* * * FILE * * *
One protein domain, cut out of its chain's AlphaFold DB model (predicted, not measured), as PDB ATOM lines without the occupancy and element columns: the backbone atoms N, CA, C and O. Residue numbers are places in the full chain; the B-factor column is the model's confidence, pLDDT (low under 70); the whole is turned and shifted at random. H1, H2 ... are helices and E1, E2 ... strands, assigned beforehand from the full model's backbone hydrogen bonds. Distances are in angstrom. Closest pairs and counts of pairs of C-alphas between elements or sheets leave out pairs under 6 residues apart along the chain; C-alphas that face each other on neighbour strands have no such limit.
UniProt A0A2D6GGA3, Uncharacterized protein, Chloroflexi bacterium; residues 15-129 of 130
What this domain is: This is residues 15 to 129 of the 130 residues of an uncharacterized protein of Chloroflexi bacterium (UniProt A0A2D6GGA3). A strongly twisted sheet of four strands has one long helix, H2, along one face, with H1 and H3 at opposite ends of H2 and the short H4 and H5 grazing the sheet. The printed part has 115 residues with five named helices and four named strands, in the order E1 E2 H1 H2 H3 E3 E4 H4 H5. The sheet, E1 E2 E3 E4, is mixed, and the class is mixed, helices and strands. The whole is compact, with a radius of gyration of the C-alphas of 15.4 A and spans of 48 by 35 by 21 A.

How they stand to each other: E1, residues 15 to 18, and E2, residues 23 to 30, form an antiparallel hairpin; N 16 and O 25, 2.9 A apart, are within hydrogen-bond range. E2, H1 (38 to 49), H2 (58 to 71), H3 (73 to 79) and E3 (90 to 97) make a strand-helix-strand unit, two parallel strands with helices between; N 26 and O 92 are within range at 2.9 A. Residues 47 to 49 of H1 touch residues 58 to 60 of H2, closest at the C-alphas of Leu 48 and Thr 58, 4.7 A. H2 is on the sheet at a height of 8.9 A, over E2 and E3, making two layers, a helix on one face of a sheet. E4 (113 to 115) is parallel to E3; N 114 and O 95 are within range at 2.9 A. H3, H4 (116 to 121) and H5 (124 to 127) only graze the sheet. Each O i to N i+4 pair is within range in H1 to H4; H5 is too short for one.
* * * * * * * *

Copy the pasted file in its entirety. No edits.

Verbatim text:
One protein domain, cut out of its chain's AlphaFold DB model (predicted, not measured), as PDB ATOM lines without the occupancy and element columns: the backbone atoms N, CA, C and O. Residue numbers are places in the full chain; the B-factor column is the model's confidence, pLDDT (low under 70); the whole is turned and shifted at random. H1, H2 ... are helices and E1, E2 ... strands, assigned beforehand from the full model's backbone hydrogen bonds. Distances are in angstrom. Closest pairs and counts of pairs of C-alphas between elements or sheets leave out pairs under 6 residues apart along the chain; C-alphas that face each other on neighbour strands have no such limit.
UniProt A0A2D6GGA3, Uncharacterized protein, Chloroflexi bacterium; residues 15-129 of 130
What this domain is: This is residues 15 to 129 of the 130 residues of an uncharacterized protein of Chloroflexi bacterium (UniProt A0A2D6GGA3). A strongly twisted sheet of four strands has one long helix, H2, along one face, with H1 and H3 at opposite ends of H2 and the short H4 and H5 grazing the sheet. The printed part has 115 residues with five named helices and four named strands, in the order E1 E2 H1 H2 H3 E3 E4 H4 H5. The sheet, E1 E2 E3 E4, is mixed, and the class is mixed, helices and strands. The whole is compact, with a radius of gyration of the C-alphas of 15.4 A and spans of 48 by 35 by 21 A.

How they stand to each other: E1, residues 15 to 18, and E2, residues 23 to 30, form an antiparallel hairpin; N 16 and O 25, 2.9 A apart, are within hydrogen-bond range. E2, H1 (38 to 49), H2 (58 to 71), H3 (73 to 79) and E3 (90 to 97) make a strand-helix-strand unit, two parallel strands with helices between; N 26 and O 92 are within range at 2.9 A. Residues 47 to 49 of H1 touch residues 58 to 60 of H2, closest at the C-alphas of Leu 48 and Thr 58, 4.7 A. H2 is on the sheet at a height of 8.9 A, over E2 and E3, making two layers, a helix on one face of a sheet. E4 (113 to 115) is parallel to E3; N 114 and O 95 are within range at 2.9 A. H3, H4 (116 to 121) and H5 (124 to 127) only graze the sheet. Each O i to N i+4 pair is within range in H1 to H4; H5 is too short for one.